Deadlines for removing fish houses, dark houses and portable shelters from state waterways are rapidly approaching, according to the Minnesota Department of Natural Resources.
of removal are determined by an east-west line formed by U.S. Highway
10, east along Highway 34 to Minnesota Hwy. 200, east along Highway 200
to U.S. Highway 2, and east along Highway 2 to the Minnesota-Wisconsin
Shelters located south of this line must be removed by the end of the day on Monday, March 7.
Shelters located north of this line must be removed by the end of the day on Monday, March 21.
are Minnesota-Canada border waters (March 31), Minnesota-Iowa border
waters (Feb. 20), Minnesota-South Dakota and North Dakota border waters
(March 5), and Minnesota-Wisconsin border waters (March 1).
with permanent houses on the lakes should be reminded that the removal
date for those shelters is approaching along with warmer temperatures,”
said Conservation Officer (CO) Tony Salzer of Ham Lake.
“Please remove your ice shelters early if ice conditions begin to deteriorate,” he added.
CO Luke Gutzwiller of Madison had this advice: “Please remember to pick up your trash when leaving the lake.”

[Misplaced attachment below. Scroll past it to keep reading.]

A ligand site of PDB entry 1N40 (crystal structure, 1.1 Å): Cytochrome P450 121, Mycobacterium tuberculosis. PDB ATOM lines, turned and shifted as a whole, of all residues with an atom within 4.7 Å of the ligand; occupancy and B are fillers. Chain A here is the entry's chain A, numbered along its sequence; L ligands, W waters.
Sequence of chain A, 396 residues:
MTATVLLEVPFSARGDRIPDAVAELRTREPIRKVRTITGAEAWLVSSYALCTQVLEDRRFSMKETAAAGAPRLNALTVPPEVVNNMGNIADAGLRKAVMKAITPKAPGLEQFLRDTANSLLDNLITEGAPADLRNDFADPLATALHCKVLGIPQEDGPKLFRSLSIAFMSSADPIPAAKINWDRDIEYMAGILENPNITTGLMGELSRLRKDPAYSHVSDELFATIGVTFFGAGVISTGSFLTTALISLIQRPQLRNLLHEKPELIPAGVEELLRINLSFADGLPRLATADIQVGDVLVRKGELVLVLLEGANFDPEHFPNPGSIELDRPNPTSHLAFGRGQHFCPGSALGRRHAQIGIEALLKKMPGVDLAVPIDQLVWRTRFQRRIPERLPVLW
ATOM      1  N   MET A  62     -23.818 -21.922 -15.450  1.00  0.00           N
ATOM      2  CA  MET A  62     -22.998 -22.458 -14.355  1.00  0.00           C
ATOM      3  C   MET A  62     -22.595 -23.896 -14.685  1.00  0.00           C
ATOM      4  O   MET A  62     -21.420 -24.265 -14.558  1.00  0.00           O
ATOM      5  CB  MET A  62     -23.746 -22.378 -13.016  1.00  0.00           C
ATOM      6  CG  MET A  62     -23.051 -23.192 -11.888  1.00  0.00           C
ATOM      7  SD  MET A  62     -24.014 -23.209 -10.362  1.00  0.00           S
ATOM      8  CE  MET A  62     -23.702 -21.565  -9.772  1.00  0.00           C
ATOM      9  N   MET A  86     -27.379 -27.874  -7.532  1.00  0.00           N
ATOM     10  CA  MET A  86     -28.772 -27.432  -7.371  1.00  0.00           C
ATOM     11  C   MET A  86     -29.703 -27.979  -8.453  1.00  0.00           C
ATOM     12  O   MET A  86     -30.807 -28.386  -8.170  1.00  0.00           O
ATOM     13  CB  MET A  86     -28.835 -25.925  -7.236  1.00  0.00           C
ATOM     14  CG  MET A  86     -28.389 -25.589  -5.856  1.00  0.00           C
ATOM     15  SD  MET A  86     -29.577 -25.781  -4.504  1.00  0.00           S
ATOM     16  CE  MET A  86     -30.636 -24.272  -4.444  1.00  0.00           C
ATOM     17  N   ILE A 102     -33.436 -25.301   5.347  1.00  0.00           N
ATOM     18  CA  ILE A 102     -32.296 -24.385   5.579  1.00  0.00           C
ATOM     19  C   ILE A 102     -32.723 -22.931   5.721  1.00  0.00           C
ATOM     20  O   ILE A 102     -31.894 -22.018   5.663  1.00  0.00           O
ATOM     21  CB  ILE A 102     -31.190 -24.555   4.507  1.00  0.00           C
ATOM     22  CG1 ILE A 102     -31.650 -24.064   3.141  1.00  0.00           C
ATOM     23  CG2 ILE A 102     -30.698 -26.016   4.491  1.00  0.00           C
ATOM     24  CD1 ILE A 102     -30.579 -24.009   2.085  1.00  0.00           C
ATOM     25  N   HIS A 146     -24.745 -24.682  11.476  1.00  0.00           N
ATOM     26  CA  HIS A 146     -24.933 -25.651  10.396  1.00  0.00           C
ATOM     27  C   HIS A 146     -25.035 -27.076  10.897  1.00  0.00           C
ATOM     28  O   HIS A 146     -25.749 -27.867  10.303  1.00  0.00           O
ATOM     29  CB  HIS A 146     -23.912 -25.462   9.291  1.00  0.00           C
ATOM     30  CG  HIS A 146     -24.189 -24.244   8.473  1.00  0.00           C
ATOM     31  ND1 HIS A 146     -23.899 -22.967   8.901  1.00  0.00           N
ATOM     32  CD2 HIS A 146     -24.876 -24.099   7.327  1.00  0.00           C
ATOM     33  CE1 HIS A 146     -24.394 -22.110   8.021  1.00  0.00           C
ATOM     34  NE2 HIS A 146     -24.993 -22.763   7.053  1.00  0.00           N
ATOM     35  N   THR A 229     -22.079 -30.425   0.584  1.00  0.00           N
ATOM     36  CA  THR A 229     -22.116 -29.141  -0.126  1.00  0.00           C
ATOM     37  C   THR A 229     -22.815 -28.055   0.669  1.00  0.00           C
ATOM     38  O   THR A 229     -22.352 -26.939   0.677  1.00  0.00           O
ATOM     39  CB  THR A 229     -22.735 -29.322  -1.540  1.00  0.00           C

officials said if shelters are not removed, owners will be prosecuted
and structures may be confiscated and removed, or destroyed by a
After removal dates,
shelters may remain on the ice between midnight and one hour before
sunrise only when occupied. Storing or leaving shelters on a public
access is prohibited.
DNR’s Enforcement Division Director Col. Rodmen Smith recommended
checking ice thickness with an auger or spud bar before venturing onto a
frozen pond, lake or river.
said ice conditions can vary greatly, and anglers should know about the
different types and characteristics of ice. Slush shows weakening of
ice and should be considered a danger sign. If ice at the shoreline is
cracked or squishy, people should stay off. People should not go on the
ice during thaws. Honeycombed ice, dark snow and dark ice should be
avoided. Ice is generally thinner where there is moving water, such as
near inlets and outlets, bridge abutments, islands and other objects
that protrude through the ice.
to information from the DNR Boat and Water Safety Unit, a minimum of 4
inches of new, clear ice is necessary for ice fishing; snowmobiling or
ATV activity requires at least 5 inches; 8 to 12 inches are needed to
support a car or small pickup; 12-15 inches are need for a medium truck.